Sulfate is going to now hook up with silver.2288

When we go ahead and do this, we are going to get lithium nitrate.2294

That is going to be aqueous when you use the table of solubility rules; and silver sulfate.2300

Silver sulfate is going to also be aqueous when you look up the table of solubility rules.2309

We have to balance this; this is going to be two of these and two of those.2318

I forgot, for the third example, the potassium nitrate reacting with copper chloride, I left it unbalanced.2325

Shame on me; again let's go ahead and fix that.2330

We are going to need two of these and two of those.2333

I hope this sample problem one was really testing your ability to not only predict the products2339

but also the physical states in addition of course to balancing.2345

The final set of sample problems involves the following.2351

I have seen a lot of tests.2355

A lot of the times, you have to translate from a sentence or a phrase into a chemical equation.2359

This is really testing your ability of nomenclature also.2365

So this is a nice cumulative type of problem.2368

Solid zinc reacts with aqueous lead(II) nitrate to form aqueous zinc(II) nitrate and solid lead.2373

Let's go ahead and translate it.2382

Zinc solid reacts with lead(II) nitrate going on to form zinc(II) nitrate aqueous and solid lead.2385

Let's go ahead and balance this; we are going to need two zinc nitrates.2407

No, it is going to be zinc(II) nitrate; I'm sorry; this is going to be two of these.2413

I am going to erase that coefficient; very sorry about that.2417

My balanced chemical equation is good to go.2423

This is an example of a single replacement reaction.2426

If you go ahead and look up the activity series, zinc will come in and knock out lead.2430

Second example, solid iron reacts with molecular chlorine gas to form solid iron(III) chloride.2437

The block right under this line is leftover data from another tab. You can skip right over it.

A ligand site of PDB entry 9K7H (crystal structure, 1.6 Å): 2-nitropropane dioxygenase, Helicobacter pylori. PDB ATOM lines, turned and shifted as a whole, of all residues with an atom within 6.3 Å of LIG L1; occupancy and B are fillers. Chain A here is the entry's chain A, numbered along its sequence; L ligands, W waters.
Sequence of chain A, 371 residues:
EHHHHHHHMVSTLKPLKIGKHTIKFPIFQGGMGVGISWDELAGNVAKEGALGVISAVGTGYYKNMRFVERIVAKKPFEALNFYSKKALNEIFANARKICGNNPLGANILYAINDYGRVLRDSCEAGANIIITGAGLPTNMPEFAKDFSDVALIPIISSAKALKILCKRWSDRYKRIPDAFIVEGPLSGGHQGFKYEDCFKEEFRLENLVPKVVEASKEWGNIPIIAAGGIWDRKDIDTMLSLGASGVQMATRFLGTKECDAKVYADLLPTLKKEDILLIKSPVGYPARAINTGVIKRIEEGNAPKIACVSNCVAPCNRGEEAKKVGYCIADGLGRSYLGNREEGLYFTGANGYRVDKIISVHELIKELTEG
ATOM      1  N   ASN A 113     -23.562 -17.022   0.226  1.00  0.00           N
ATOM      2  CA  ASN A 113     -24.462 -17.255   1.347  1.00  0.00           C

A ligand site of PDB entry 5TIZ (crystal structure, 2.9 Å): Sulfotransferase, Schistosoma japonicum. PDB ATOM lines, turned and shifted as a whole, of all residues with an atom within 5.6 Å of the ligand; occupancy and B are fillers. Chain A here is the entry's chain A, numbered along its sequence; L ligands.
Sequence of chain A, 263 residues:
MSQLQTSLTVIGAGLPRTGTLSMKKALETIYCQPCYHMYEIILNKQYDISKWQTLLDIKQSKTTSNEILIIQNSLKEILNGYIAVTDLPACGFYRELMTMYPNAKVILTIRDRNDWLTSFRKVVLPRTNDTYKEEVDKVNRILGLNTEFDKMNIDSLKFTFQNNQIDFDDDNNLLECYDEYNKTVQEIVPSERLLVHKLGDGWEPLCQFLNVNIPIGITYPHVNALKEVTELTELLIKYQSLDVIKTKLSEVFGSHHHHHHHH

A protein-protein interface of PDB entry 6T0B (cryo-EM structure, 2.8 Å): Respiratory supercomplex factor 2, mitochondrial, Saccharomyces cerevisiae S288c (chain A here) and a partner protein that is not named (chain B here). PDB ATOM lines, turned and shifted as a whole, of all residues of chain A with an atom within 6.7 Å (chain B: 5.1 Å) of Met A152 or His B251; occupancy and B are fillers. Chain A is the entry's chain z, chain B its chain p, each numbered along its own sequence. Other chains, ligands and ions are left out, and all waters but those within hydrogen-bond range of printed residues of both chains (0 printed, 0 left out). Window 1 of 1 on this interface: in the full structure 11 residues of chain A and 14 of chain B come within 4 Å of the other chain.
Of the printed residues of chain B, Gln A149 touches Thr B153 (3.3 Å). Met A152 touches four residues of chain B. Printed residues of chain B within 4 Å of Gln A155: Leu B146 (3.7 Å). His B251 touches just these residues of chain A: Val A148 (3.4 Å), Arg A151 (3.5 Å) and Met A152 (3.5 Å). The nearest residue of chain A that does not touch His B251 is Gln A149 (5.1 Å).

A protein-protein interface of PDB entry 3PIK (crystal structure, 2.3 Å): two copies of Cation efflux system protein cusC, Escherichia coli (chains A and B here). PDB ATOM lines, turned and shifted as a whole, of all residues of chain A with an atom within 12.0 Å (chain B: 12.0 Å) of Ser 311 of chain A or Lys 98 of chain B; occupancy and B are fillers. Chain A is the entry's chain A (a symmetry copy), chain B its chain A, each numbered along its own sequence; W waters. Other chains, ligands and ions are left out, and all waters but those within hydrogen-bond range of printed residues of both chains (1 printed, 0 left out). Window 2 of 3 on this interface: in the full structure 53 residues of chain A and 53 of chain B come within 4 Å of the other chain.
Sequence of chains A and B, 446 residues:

Solid iron reacts with molecular chlorine; remember what we mean by molecular chlorine?2446

That is going to be Cl2 gas not just Cl.2453

That is going to go ahead and form solid iron(III) chloride, FeCl3 solid.2457

Let's go ahead and balance this.2465

Iron is good to go already; I have one on each side.2466

But I have two chlorines on the left and I have three chlorines on the right side.2469

We can go ahead and simply put a 3 in front of the Cl2 and a 2 in front of the FeCl3.2474

Finally I am going to need 2 irons.2482

This is again an example of an even-odd pair where you could have used fractional coefficients; that would have worked too.2485

This is an example of what we call a combination reaction where we have the form A plus B goes on to from AB.2493

Once again a combination reaction.2505

Last example, we have solid barium peroxide forming solid barium oxide and molecular oxygen gas.2508

Let's go ahead and write this and balance it; we have solid barium peroxide.2516

You are told that this forms solid barium oxide in combination with molecular oxygen gas.2529

Remember molecular oxygen; very important; that is going to be O2.2536

My bariums are good to go; the only thing we have to balance are the oxygens.2542

I have two oxygens on the left; I have three on the right.2548

Let's go ahead and put a 2 in front of BaO.2551

That is going to give me four oxygens on the right side now and two bariums.2557

All I have to do is put a 2 in front of there.2561

So I have two bariums on both sides of the equation.2564

I have four oxygens on both sides of the equation.2567

This is what we call a decomposition reaction where we have one compound AB essentially dissociating into A and B.2570

One compound forming multiple products.2585

This is a nice cumulative exercise where it really tests your ability,2589

your knowledge of the nomenclature, and of course to balance a chemical equation.2594

Thank you very much for your time.2600

I will see you next time on Educator.com.2601